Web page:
(0.5 / 5) : Poor
Kandathum Kaanadhadhum brings out the irony between the lives of a humane Rapist and an unforgiving rape victim.
Rohit Ramachandran Mon, 21 May 2012
The hero (Vikas) of Kandathum Kaanadhadhum is travelling in a share auto. An obnoxious commoner breaks social norms by making obscene conversation aloud over the phone. A young woman (Swashika) sitting opposite to him foresees the rascal throwing himself on her when the brakes are applied. It doesn't actually happen but in her mind, it already has and she wishes he gets the deserved comeuppance. The hero, the woman and the rascal; they all get off at the same stop and incidentally they also study in the same college. The hero beats the rascal up in the men's room and once again, the woman intuits it before it happens. She sees the rascal coming out with a dent on his face and the hero walking away like a commoner. She falls for him.
The hero and heroine make conversations. As if their plebeian conversations weren't an example of unsophisticated screenwriting, the filming of it is far worse- the editing is terrible, the takes are incredibly short, zoomed in from limited angles and the camera never moves. There's no continuity in their conversation. It is filmed sentence by sentence, too obvious for the viewer to remain lodged in the film. The next stage of their relationship begins with the heroine reciting a poem to the hero. He reciprocates.
So far, so banal. It gets mildly interesting from here. The hero's family heads off to the United States leaving him home alone. He borrows a book from his friend and accidentally slipped into it is a pornographic magazine. All innocence is lost and this twenty year-old mind gets 'corrupted' by his first ever sexual thought. Wouldn't it be nice to decide when to hit puberty? When we're ready, we could buy this hormone injecting magazine. His first encounter with his sexuality is interrupted by a door bell. The heroine walks in. Bad timing, he forces himself on her. It's an unsuccessful rape attempt but she escapes leaving a card behind. Inscribed in it is a colourful love poem dedicated to him.
When the film finally begins to roll, Soori and his sidekicks make jokes about unfaithful wives committing adultery. The film is now about the aftermath of the incident. A music number that forces her to get in touch with the victim archetype is played so that she feels powerless and afraid. He's gnawed by feelings of guilt but he's more regretful that he has spoiled his only chance of having an intimate relationship with her. And according to filmmaker Seelan, he's more affected by the incident than her. He follows her like an abandoned pet trying to get himself to apologize while she, on the other hand, is going around town visiting temples and buying saris, happy and ecstatic like it never happened.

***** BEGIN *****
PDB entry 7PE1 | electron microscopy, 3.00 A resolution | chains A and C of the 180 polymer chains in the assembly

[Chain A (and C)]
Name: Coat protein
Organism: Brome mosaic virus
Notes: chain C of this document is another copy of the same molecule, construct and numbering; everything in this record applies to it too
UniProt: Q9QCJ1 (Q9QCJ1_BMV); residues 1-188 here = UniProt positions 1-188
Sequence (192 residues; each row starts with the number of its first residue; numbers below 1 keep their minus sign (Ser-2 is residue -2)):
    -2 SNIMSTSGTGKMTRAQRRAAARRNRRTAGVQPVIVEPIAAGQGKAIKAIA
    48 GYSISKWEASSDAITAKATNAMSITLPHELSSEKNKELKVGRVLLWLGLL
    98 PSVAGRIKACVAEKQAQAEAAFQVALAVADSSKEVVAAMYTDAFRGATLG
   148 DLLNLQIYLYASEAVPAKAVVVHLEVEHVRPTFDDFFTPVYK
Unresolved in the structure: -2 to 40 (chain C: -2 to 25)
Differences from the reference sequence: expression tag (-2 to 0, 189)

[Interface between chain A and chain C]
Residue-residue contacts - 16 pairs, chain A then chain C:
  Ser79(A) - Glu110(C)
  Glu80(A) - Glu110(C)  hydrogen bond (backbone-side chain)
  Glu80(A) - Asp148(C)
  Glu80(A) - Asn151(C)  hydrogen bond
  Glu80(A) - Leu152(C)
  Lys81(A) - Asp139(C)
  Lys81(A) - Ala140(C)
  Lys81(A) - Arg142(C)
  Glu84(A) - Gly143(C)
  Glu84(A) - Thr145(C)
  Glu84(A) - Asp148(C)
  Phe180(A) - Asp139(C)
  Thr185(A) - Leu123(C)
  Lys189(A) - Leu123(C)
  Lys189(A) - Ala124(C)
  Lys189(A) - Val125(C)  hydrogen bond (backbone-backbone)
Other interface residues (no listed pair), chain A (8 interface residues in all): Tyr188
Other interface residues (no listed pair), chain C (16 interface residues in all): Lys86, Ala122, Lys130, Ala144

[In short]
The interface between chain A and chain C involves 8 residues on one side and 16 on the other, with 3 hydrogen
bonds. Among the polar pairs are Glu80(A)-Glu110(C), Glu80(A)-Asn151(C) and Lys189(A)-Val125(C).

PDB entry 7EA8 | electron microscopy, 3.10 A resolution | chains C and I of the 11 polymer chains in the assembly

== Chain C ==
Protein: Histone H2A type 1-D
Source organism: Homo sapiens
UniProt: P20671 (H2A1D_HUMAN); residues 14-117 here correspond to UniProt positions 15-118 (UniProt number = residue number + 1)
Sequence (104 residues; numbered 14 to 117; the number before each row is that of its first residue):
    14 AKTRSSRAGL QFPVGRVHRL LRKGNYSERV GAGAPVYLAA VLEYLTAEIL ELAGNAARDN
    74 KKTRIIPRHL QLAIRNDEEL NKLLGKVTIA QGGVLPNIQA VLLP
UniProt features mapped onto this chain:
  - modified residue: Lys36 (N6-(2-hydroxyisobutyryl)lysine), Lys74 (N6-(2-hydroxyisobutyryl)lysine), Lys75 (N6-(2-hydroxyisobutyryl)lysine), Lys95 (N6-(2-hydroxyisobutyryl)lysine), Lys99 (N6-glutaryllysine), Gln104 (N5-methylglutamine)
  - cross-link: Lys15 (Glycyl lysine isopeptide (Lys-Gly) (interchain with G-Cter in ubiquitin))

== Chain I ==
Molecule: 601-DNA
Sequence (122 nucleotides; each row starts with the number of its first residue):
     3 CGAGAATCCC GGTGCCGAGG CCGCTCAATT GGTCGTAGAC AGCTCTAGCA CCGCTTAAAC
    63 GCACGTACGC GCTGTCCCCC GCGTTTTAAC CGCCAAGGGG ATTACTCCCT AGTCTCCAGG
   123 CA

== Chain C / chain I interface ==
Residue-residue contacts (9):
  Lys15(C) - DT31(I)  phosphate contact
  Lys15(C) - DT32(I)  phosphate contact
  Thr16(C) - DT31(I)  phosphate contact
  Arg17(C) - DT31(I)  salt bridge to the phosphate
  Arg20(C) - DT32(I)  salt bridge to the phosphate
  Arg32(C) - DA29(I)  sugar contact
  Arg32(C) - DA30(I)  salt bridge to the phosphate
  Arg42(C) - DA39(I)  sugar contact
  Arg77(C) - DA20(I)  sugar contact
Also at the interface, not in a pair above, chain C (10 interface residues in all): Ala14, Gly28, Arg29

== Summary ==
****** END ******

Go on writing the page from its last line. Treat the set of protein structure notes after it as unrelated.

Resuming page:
The heroine's friend plays agony aunt lecturing her to forgive him. She responds, as a way of getting back at him, "avanoda characterae suthama pudikala." ROFL.
For some weird reason, there's a scene of her uncle being introduced to him as a criminal lawyer who has brought death penalty to two rowdies. It brings a proud smile to his face, because his lover's uncle is a good guy. Seriously, what is life to Director Seelan? Is he even living in our world? I wouldn't be surprised if he was an alien from another planet telling us about the lives of other aliens. Making matters worse is Seelan's attempt at surrealism. How much of what we see is part of the hero's imagination and how much of it is real? Guess what, we don't care.
In Seelan's eyes, Kandathum Kaanadhadhum is a tragic love story between a rapist and his victim. The victim is to blame for not forgiving her rapist. He believes he brings out a certain irony in the final scene that has the heroine in a "Just Married" car passing by an ambulance with the dead body of the hero.
What did the producers see before they made such an investment? It couldn't be the story, the characters or the storyteller who tells us this petty story. What, then? The physical attributes of the human beings who will spread themselves out to the camera. They saw some charm in the hero and a sex appeal in the heroine- those are the assets that the producers have invested in. Things in Kollywood are that pathetic. Popular songs from yesteryear are played to get the audience to scream in support. They'll do whatever they can do to sell crap. Along with the presence of films, such as Vettai, that recycle old Kollywood products (when they could be redefining them), there are always films like Kandathum Kaanadhadhum that exist as the refuse of these digested old products.
Critic: Rohit Ramachandran
(0.5 / 5) : Poor